Furious 7 - This Movie Butt-Rocks
Dir: James Wan
Starring Vin Diesel, Paul Walker, Paul Walker's brothers, Jason Statham, MIchelle Rodriguez, Kurt Russell, Ludacris, Jordon Brewster, Dwayne The Rock
“I used to think this was all bollocks” says Jason Statham, the second line in Furious 7. Well, so did we Stath, but then it started getting good with Fast Five.
Number 7 is here to up the stakes of ridiculous (Ludacris anyone?) even more. It’s also, strangely, a sort of porn movie (without the porn). It’s always been about car-porn. Add in fight-porn. Stunt-porn. And considerable arse-porn. Seriously, if a woman has an arse on her in this film, you can guarantee it will be objectified.
Yet, despite all its excesses – or more likely because of the sheer blatant nature of all its excesses - Furious 7 is for the most part a hoot, a franchise that has decided outlandishness is its stock in trade and while it continues to top itself, it never manages to kill itself off. (Paul Walker excluded – who is touchingly paid tribute here.)
Continuing the notion that Tokyo Drift was a movie that at the time was set in the future – Statham showed up at the end of number 6 which was sort of the end of number 3, which is sort of somewhere into the first act of number 7 - seeking revenge before the events of 6 created the need for revenge. (Yes, us as well..) With all that on board (!) this number 7 kicks off with the British action-God having laid waste to what seems to be an entire London hospital, just to visit his now out of the game brother. (He then goes back in time to enact the end of number 3 – as shown in number 6? – oh we don’t know!)
Needless to say he blames Dwayne the Rock and Kojak the Iron Giant for everything and sets out to be impossibly butch around them. Each of your heroes get to go mano a mano with the Stath but you can’t help but feel they’d much rather just have a threesome. Feel free to scream “Get a room” at the screen.
Then Kurt Russell shows up – literally playing Basil Exposition (albeit a cool one) - and sets our team off on a word-wide hunt for some maguffin or other - doesn’t really matter – and Statham keeps showing up.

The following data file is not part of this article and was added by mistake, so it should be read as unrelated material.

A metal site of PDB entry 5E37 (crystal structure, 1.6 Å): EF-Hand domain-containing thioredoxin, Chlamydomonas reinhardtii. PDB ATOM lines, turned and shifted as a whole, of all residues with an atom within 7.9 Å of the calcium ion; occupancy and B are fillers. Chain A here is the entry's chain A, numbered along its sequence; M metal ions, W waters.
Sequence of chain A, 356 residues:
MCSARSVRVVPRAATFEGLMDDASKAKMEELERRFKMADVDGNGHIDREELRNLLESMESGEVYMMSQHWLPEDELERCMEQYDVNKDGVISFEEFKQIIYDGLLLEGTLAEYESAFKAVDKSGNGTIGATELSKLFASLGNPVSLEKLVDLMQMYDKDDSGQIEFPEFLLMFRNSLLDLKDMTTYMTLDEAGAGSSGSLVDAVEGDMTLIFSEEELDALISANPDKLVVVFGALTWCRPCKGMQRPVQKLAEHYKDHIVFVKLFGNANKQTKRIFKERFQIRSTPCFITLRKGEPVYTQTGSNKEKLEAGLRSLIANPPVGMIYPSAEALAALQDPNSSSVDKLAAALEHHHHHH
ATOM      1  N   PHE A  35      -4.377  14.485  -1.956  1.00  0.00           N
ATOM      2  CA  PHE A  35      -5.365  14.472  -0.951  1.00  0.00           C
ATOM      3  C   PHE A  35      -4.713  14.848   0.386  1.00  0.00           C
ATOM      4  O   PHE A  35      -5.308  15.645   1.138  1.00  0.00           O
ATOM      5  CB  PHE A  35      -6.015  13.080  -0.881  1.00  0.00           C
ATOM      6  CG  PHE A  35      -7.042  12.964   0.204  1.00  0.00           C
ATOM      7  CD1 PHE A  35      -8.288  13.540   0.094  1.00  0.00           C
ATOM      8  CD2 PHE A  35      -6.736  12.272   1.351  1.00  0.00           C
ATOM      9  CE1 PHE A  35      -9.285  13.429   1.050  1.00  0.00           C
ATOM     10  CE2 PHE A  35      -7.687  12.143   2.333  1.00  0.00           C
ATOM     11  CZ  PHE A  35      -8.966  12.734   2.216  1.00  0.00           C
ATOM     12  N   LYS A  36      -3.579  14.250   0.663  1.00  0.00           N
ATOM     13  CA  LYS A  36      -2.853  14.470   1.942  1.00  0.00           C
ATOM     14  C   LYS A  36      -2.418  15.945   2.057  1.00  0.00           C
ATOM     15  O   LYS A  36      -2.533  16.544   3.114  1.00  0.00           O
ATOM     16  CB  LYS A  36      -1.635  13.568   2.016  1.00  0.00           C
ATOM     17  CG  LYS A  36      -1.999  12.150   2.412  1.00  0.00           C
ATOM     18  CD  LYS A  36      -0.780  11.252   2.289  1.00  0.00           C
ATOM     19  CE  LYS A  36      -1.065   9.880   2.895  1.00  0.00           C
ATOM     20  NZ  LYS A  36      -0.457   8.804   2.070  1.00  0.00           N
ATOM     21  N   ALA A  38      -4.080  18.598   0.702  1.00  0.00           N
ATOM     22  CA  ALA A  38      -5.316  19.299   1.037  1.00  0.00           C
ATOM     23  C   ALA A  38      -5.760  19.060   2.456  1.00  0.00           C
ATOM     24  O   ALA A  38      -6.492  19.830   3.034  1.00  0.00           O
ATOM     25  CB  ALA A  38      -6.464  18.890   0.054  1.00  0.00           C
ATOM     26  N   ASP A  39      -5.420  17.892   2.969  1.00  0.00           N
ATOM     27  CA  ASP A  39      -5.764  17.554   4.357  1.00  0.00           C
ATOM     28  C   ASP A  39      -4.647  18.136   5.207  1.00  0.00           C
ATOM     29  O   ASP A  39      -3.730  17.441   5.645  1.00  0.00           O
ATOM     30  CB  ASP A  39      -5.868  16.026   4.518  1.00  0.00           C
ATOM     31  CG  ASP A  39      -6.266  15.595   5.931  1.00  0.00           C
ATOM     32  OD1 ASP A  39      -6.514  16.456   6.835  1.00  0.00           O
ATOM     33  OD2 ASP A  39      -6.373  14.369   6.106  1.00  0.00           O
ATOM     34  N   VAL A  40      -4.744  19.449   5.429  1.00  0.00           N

This would have been better as a pure revenge flick but Russell’s strand is there to provide the set pieces, and The F & The F series is about nothing if not its set pieces. And some of them here are genuine jaw-dropping doosies – the building jump alone is enough to send Tom Cruise back to Dubai muttering “I can do better!”
Director Wan does tend to play every action sequence at exactly the same over-edited pace however, which allows little room to gasp, and plenty to be pummelled, and the characters remain determinedly one-dimensional – one newbie even goes round the room labelling them “Alpha”, “Mrs Alpha”, “Joker” and so on.
(As for Walker's sad absence, it's covered well - you only notice a few CGI and you-can-only-see-the-back-of-his-head moments in a handful of later scenes.)
But the bigger and sillier the F&F franchise gets, the more fun it has become. This is not as out there as Fast 5, better than 6 and benefits greatly from the presence of Statham, who despite being something of a global action star, rarely appears in such a high profile movie as this, which is destined to make more money than God.
Already in a cinema near you – you’ll have a good time if you go
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